Hartwick prof sees small gains for women in Congress

Jan. 3—When the 118th Congress was convened Tuesday, Jan. 3, a little more than 27% of the members were women.

"If this is the pace of change, it will take 118 more years to have an equal number of men and women representatives in Congress," Laurel Elder, professor and chair of political science at Hartwick College said.

Elder said she was "eager to see the 2022 election because there was some talk about Republican women making gains."

However, that did not happen. "There were very little gains. It went from 147 to 149 women in Congress, a net gain of two," she said.

She said there are 25 women in the Senate and 124 women in the House of Representatives. There are 16 Democrat women and nine Republican women in the Senate. In the House, there are 91 Democrat women and 33 Republican women, she said.

She said while 41% of the Democrats in Congress are women, only 15% of the Republicans are women. She said both parties have millions of women as members, whose "voices are underrepresented in the 118th Congress."

She said it's important to have female representation on the different committees.

"I think women have different issues than men," she said. "Access to affordable day care and inflation affect women differently than men. Women are more likely to live in poverty and be the single head of household. Debate on these issues would be better if there were more women serving in Congress."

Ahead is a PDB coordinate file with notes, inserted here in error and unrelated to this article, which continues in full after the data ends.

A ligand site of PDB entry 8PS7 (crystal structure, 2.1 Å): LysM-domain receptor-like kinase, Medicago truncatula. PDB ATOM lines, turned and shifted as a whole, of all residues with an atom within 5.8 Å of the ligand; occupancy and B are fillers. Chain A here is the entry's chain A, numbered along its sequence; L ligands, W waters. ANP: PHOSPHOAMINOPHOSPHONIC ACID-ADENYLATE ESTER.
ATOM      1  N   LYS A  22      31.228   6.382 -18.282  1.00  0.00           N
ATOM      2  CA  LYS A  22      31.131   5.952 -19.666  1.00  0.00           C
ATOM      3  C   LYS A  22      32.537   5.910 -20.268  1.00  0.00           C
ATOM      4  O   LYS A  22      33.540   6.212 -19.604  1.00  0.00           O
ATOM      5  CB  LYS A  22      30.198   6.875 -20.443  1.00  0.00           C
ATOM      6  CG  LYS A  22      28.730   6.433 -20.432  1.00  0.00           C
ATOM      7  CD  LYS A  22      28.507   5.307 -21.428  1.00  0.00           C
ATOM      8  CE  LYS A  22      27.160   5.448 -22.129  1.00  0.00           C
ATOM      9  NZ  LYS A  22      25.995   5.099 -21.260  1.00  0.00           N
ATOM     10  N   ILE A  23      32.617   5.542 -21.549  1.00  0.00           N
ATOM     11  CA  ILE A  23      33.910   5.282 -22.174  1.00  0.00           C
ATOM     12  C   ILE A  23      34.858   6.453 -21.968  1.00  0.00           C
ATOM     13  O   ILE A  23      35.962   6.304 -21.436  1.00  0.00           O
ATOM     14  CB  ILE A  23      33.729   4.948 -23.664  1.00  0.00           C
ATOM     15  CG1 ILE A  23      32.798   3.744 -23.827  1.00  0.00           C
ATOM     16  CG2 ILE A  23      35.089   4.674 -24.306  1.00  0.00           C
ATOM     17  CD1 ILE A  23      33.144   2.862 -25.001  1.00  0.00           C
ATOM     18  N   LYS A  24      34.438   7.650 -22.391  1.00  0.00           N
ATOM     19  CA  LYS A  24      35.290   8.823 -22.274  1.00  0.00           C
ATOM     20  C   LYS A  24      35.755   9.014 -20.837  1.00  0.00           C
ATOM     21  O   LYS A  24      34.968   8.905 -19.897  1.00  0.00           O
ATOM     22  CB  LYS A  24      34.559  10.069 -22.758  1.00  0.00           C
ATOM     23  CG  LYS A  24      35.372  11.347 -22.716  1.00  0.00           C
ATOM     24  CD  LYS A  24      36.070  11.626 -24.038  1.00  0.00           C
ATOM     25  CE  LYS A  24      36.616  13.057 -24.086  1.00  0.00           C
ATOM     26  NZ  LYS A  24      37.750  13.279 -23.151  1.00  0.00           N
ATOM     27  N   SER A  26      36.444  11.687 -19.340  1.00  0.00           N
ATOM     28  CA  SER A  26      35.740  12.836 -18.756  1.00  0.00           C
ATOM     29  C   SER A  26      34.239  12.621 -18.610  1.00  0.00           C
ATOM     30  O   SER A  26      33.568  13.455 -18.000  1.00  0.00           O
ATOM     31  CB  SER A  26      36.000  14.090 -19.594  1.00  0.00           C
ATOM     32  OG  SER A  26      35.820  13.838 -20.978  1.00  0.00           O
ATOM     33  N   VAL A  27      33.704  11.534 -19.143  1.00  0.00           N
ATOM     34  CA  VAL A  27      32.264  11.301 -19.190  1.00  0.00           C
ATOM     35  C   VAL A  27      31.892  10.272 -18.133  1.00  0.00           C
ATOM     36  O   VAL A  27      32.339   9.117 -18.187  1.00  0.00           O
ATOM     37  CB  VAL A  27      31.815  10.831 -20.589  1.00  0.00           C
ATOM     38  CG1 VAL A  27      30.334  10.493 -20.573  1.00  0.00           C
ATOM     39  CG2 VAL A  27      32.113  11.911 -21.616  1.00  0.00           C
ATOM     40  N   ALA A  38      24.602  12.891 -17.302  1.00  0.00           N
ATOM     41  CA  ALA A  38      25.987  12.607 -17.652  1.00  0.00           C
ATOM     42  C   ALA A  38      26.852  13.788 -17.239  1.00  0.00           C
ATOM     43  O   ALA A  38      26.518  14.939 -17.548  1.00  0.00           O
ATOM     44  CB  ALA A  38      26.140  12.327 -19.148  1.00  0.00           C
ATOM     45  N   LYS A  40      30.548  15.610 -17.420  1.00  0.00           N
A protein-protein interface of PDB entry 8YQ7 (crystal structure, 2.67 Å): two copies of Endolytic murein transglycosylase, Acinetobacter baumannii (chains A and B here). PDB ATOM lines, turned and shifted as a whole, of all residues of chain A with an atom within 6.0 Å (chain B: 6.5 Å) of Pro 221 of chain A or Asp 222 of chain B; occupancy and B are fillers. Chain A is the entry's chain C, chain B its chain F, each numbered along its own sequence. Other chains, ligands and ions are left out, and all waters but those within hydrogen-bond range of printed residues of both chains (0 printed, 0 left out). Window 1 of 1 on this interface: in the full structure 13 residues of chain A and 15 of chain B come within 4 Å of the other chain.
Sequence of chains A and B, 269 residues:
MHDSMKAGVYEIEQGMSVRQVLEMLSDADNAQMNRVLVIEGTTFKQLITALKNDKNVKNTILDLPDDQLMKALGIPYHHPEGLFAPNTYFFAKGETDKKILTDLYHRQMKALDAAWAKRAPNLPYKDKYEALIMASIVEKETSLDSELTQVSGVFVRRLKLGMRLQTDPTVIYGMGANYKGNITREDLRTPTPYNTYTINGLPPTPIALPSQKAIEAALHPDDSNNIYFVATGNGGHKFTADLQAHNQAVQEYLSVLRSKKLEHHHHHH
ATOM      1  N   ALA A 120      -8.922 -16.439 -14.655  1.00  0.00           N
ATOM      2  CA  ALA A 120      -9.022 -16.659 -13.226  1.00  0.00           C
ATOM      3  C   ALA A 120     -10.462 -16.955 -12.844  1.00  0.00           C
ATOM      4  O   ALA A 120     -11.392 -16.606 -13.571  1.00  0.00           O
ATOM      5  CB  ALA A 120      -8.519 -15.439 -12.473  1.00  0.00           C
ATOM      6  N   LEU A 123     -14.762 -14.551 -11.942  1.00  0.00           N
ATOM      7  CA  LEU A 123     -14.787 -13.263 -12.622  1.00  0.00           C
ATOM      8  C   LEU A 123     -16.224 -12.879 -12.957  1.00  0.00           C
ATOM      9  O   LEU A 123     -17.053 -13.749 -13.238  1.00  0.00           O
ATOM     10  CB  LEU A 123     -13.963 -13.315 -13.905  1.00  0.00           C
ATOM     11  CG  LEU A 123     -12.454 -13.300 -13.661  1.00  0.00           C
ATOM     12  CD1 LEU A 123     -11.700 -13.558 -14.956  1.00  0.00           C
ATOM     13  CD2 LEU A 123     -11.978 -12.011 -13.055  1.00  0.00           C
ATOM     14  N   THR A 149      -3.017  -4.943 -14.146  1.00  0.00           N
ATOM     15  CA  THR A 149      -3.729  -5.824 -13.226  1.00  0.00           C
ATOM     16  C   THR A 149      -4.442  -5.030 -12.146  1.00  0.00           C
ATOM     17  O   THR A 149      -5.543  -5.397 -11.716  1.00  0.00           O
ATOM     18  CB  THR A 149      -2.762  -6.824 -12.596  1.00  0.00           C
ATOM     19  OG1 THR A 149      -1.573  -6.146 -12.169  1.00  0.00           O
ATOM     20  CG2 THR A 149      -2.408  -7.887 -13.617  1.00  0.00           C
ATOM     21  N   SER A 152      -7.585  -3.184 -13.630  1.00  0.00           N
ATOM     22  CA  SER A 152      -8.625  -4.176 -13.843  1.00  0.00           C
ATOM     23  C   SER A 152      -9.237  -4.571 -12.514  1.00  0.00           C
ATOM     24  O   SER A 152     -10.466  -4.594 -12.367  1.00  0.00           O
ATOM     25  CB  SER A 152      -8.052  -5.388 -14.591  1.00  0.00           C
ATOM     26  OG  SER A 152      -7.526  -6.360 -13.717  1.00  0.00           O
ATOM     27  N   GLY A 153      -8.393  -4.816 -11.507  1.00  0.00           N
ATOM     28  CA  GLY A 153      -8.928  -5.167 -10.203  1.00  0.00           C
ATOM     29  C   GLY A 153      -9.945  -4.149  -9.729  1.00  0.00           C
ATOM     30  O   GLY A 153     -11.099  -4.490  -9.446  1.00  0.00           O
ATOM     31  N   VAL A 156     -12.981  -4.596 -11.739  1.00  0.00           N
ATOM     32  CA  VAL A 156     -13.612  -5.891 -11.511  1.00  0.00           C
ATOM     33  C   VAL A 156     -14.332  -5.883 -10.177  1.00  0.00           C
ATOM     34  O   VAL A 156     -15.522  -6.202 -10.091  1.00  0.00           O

Elder released a book titled, "The Partisan Gap: Why Democratic Women Get Elected But Republican Women Don't" in 2021.

One Republican woman who wants to see more women elected to Congress is Rep. Elise Stefanik, NY-21, who started her own political action committee, Elevate PAC, to get more Republican women elected. Elder said the PAC had an impact in the 2020 election, but "there's only so much one person can do."

She said the Republican party as a whole should encourage more women to run for office.

Elder said with the small majorities in both houses of Congress, it will take bipartisanship to accomplish anything during the next two years. She said the previous Congress also had small majorities, but was able to accomplish several things through Republican support including gun control, health care for veterans and the infrastructure bill.

She said as the first woman house speaker, Nancy Pelosi worked to get a lot of legislation passed, and "Kevin McCarthy or whoever is elected has big shoes to fill."

She said there have been mixed results in research to see whether women in Congress get together to accomplish legislation. Some suggest women are more successful in getting things done in a bipartisan way, she said. However, new research says that's not the case because of the polarization of the political parties.

She said the Republican women in Congress are "pretty conservative," while the Democrat women are "quite liberal" and may not agree on some issues.

Vicky Klukkert, staff writer, can be reached at vklukkert@thedailystar.com or 607-441-7221.